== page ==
As we now know who the real boss is of PNoy.


Signed byBae Anahaw Ruth C. Tila-on (Manobo/ Agusan del Sur)
Conchita Bigong (Alangan-Mangyan / Oriental Mindoro)
Nena “Bae Rose” D. Undag (Higaonon / Misamis Oriental)
Nilda M. Mangilay (Subanen / Zamboanga del Norte)
Judith P. Maranes (Ibaloi / Baguio City)
Shirley D. Sombuador (Ati-Bukidnon / Bacolod, Negros Occidental)
Marilyn V. Masaganda (Aeta / Capas, Tarlac)
Maria Tialang (Blaan / South Cotabato)Lily Quindo (Blaan / South Cotabato)

The Koronadal IP Women Gathering held in Marbel, South Cotabato last July 22-24, 2011 was participated in by 56 women from different indigenous communities. The women developed and came up with an Indigenous Women Declaration which contains their plight and situation, as well as their demands from the government.

Contact through – judy a. pasimio /Legal Rights and Natural Resources CenterJudy.pasimio@lrcksk.org / 9281372

Tuesday, October 4, 2011

Green groups remember death of Romblon environmentalist

Press ReleaseOctober 4, 2011
Green groups remember death of Romblon environmentalist

Sibuyan Island, Romblon – Environmental groups and residents of biodiversity-rich Sibuyan Island commemorate the death of anti-mining activist Armin Rios Marin during a tribute and mass for environmental justice at Brgy. Espana, San Fernando, yesterday.

Marin was murdered on October 3, 2007, by a security officer of nickel mining company Sibuyan Nickel Properties Development Corporation (SNPDC), while leading a protest against a survey and the approval of special permits to cut more than 70,000 trees.

Marin was trustee of Sibuyan Island Sentinels League for Environment Inc. (Sibuyan ISLE), former local councilor and staff of World Wildlife Fund (WWF); and lay leader of a local parish church.

“We are still standing united against the exploitation of our island; before Armin died he showed us how to stand firm to protect the future our children’s children. Justice for him is the revocation of Altai’s MPSA license,” said Domingo Marin, father of the murdered councilor.

“Mining in island ecosystems like Sibuyan and neighboring Tablas in Romblon is not sustainable as it endangers the livelihood and lives of communities, our voices should be heard – Romblon says NO,” said Msgr. Ernie Fetalino, chairman of Romblon Ecumenical Forum Against Mining (REFAM).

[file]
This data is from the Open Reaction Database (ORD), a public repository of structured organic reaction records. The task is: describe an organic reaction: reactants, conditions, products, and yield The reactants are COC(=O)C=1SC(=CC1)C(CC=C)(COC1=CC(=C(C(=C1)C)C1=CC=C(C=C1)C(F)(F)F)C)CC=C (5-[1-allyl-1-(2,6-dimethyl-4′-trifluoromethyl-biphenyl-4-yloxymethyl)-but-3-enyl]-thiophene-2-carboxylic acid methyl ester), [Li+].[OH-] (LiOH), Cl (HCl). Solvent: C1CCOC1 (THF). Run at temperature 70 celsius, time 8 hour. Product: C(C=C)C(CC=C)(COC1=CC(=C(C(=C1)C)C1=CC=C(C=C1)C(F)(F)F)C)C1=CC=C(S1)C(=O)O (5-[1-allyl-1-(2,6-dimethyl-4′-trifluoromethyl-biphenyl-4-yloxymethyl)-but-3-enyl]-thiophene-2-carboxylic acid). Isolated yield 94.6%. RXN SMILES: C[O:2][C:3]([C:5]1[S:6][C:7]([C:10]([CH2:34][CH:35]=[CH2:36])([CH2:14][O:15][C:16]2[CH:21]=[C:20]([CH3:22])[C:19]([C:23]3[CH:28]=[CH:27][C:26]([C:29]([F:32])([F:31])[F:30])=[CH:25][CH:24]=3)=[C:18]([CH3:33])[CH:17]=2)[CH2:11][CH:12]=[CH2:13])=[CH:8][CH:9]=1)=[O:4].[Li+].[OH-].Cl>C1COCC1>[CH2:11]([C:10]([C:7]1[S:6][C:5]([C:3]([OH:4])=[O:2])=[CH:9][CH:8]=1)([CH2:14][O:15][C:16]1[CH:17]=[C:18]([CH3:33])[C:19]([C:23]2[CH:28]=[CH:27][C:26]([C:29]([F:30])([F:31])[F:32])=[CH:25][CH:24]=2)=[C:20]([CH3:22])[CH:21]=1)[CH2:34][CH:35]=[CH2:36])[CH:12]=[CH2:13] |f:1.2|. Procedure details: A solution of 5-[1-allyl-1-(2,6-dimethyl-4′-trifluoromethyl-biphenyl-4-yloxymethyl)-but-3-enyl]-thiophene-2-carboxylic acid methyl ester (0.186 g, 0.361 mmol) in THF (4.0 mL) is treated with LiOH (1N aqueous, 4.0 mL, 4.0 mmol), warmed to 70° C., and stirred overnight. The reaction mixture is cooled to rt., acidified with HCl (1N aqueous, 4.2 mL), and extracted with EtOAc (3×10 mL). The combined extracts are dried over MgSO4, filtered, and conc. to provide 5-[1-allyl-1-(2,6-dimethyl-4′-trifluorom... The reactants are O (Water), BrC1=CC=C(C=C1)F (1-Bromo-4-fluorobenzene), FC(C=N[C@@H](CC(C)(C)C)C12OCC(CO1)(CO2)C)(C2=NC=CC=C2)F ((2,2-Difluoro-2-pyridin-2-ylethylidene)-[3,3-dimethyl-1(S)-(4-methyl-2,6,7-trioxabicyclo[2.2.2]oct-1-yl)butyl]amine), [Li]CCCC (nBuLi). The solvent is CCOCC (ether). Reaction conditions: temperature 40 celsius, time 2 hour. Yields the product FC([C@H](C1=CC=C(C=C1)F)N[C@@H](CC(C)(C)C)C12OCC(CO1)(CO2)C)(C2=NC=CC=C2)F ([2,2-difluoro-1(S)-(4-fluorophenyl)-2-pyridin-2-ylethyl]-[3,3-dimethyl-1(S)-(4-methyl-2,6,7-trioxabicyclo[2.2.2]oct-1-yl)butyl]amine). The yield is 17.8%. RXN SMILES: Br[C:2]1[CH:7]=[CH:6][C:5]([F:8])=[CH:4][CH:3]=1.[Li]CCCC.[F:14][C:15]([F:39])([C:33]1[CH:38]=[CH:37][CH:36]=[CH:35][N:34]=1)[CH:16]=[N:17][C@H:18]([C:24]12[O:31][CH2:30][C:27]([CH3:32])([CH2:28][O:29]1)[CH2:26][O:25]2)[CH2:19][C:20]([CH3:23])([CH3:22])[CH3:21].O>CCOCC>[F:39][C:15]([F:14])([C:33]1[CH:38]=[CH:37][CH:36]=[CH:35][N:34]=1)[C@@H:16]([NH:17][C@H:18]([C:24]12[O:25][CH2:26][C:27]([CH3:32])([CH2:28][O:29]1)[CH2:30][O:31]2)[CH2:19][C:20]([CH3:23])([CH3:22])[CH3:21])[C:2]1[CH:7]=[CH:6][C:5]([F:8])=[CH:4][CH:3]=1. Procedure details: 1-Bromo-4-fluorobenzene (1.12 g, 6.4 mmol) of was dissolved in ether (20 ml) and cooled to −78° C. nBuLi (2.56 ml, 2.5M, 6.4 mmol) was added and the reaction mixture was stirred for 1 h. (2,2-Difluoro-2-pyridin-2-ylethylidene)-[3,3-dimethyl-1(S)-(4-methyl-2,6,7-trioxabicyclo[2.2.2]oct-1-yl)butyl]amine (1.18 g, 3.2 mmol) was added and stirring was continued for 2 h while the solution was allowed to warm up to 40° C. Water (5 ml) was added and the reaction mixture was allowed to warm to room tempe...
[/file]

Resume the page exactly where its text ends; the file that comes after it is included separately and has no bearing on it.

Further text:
“Armin Rios Marin’s death is not isolated; this is the consequence of the insistence of large scale mining companies and the previous administration to exploit even the lives of communities – President Benigno Aquino III should consider the revocation of Altai’s mining permit,” lamented Jaybee Garganera, national coordinator of Alyansa Tigil Mina.

“Mining affected communities will always stand up for their rights because the issue at hand goes beyond economics, for them it is food security, disaster resiliency, intergenerational responsibility and carrying capacity of nature,” Garganera added.

SNPDC is the local partner of Australia-based Pelican Resources Ltd. and implementer of a Mineral Productions Sharing Agreement (MPSA) permit held by Altai Philippines Mining Corporation (APMC) for an estimated area of 1,500 hectares. APMC is a subsidiary of Canada-based Altai Resources Inc.

The Mines and Geosciences Bureau recently issued a Cease and Desist Order to Altai due to complaints from the local government units and the Catholic Bishops Conference of the Philippines.

Local government units, environmental groups, the religious, students and teachers, farmers and fisher folks joined the celebration.

Alyansa Tigil Mina (ATM) is an alliance of mining-affected communities and their support groups of NGOs/POs and other civil society organizations who are opposing the aggressive promotion of large-scale mining in the Philippines. (30)

For more information:
Jaybee Garganera, ATM National Coordinator, (0927) 761.76.02 Farah Sevilla, ATM Policy&Advocacy Officer, (0915) 331.33.61